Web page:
Come racconta anche il New York Times, la casa dei Monda è frequentata da personaggi illustri: Philip Roth, Robert De Niro, Martin Scorsese, Zadie Smith e tanti altri ... Essere ospitati da loro è un'esperienza sempre speciale. Ma riuscire a far “sentire a casa propria” personaggi così diversi non deve essere facile. “Sono me stessa – dice Jaqueline – mi viene naturale accogliere chiunque.” E da splendida padrona di casa si divide tra cucina e ospiti con grande semplicità. E a volte, se siete fortunati, può capitare anche di vederla ai fornelli con mamma di Antonio. Sono momenti di una visibile e calda intesa.
     
    E, parlando di fornelli,   viene fuori un importante segreto di questa ospitalità giamaico-italiana. 
La cucina con cui Jaqueline è diventata famosa, una vera sintesi  italo-jamaicana che presto troveremo raccontata anche in un suo libro. “Sì, un libro di cucina ‘a modo mio" ci dice "Osservo quello che mi piace intorno. Trovo sempre degli ingredienti che creano un equilibrio. Piano piano ho inventato una mia cucina. Ma ci tengo a dire che la mia non è cucina Fusion – la odio!”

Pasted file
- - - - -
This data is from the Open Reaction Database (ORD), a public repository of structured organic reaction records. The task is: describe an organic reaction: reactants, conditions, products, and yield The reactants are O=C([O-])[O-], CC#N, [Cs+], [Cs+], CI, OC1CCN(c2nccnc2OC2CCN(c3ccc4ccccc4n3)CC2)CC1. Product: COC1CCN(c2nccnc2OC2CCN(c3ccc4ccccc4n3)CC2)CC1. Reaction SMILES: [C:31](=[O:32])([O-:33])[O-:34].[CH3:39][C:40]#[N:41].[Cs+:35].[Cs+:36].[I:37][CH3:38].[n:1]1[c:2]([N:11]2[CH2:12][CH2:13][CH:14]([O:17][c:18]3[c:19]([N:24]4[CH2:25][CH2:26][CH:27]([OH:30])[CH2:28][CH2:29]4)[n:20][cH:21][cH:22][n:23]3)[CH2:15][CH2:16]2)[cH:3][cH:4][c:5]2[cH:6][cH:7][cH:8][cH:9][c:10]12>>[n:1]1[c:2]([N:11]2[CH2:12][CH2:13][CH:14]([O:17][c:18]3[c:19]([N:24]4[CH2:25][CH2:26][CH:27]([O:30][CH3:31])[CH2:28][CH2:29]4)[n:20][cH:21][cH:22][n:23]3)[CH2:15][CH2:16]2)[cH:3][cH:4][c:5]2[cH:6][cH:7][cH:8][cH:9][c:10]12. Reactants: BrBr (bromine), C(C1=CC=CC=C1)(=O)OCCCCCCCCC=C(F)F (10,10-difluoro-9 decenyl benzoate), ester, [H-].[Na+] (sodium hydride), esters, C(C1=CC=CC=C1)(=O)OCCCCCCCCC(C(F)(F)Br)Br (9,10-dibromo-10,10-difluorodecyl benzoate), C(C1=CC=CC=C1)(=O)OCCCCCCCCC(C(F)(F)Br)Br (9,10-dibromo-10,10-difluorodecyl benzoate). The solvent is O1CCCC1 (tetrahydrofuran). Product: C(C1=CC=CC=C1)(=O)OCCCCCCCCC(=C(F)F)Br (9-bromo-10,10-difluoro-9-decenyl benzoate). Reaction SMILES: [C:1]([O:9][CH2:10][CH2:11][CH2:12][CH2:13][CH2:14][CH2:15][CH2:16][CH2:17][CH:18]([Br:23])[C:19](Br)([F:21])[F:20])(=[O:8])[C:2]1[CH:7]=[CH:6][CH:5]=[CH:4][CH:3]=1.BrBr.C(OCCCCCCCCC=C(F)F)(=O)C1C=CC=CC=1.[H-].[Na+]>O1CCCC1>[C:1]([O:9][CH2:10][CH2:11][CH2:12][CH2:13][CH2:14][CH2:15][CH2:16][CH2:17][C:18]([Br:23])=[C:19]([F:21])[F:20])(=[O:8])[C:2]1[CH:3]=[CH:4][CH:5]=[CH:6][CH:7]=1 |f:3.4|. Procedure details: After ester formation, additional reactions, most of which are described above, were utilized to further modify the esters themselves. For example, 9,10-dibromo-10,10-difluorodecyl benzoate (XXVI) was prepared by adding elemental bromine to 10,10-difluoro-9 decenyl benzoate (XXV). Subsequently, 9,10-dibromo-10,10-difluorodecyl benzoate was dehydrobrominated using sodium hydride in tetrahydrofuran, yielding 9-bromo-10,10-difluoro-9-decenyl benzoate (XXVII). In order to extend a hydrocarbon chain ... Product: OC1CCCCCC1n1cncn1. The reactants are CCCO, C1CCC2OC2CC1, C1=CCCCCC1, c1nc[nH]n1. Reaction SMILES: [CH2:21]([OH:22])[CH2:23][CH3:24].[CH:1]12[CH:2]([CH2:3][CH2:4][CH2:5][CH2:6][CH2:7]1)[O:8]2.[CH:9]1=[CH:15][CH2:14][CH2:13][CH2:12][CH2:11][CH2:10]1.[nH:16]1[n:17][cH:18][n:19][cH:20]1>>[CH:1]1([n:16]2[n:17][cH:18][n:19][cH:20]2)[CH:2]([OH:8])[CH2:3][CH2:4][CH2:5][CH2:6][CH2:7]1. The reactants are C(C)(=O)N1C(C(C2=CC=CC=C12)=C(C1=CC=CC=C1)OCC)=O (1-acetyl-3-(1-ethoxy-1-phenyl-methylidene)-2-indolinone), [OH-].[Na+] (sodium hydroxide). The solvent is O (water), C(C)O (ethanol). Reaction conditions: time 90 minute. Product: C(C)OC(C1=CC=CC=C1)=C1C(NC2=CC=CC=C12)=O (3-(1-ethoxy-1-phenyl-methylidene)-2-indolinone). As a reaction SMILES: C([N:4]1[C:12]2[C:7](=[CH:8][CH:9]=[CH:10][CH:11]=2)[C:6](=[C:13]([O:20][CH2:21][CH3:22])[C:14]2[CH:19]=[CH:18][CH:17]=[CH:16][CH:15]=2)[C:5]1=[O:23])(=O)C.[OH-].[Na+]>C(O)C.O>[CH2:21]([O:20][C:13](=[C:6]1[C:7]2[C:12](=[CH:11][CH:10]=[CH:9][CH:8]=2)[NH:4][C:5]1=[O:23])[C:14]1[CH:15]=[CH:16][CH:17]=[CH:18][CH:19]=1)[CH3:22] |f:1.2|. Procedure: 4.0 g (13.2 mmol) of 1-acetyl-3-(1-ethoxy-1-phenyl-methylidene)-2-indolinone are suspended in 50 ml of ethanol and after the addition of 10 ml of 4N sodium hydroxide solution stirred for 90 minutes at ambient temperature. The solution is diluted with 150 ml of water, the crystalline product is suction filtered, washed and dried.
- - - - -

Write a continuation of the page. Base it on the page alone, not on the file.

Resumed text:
Unire le culture usando il cibo
    Ma come nasce qusta passione? Non a caso viene dall’ambiente italiano… “Ti faccio ridere. Devo dirti che da ragazza non sapevo cucinare. Vivevo con mia mamma, una brava cuoca, e così non ne avevo bisogno. Poi tutti gli italiani in famiglia hanno cominciato a chiedermi ‘Ma come, davvero tu non sai cucinare?’ Nella famiglia di Antonio si dava una grande importanza a questo aspetto. E così piano piano mi sono messa ai fornelli. Marilù, mia  suocera, ed Elvira mia cognata sono state favolose nell’aiutarmi.”

    Cucinare per degli italiani… deve essere una sfida ardua per una non-italiana…
    "Infatti per molti  anni ho avuto paura di cucinare la pasta agli italiani!” ci confessa. “Oggi non è più così, tutti mi chiedono di cucinare la pasta. Mi piace inventare. I sapori che creo sono basati sui ricordi. Molto della mia cucina viene dalla memoria, dal tempo passato con mia nonna. E poi è semplice, cerco di crearla con pochi e naturalii prodotti. Ora è più facile trovare ingrendienti di qualità a New York,  ma ricordo che nel ‘94,  quando ho cominicato a cucinare, non c’era neanche un mazzetto di basilico decente.”